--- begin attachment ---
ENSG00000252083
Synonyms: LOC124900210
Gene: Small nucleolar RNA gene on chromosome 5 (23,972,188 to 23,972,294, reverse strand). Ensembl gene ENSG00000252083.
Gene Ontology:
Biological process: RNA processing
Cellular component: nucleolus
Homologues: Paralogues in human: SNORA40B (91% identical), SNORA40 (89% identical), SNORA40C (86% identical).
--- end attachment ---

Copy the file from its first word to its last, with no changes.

ENSG00000252083
Synonyms: LOC124900210
Gene: Small nucleolar RNA gene on chromosome 5 (23,972,188 to 23,972,294, reverse strand). Ensembl gene ENSG00000252083.
Gene Ontology:
Biological process: RNA processing
Cellular component: nucleolus
Homologues: Paralogues in human: SNORA40B (91% identical), SNORA40 (89% identical), SNORA40C (86% identical).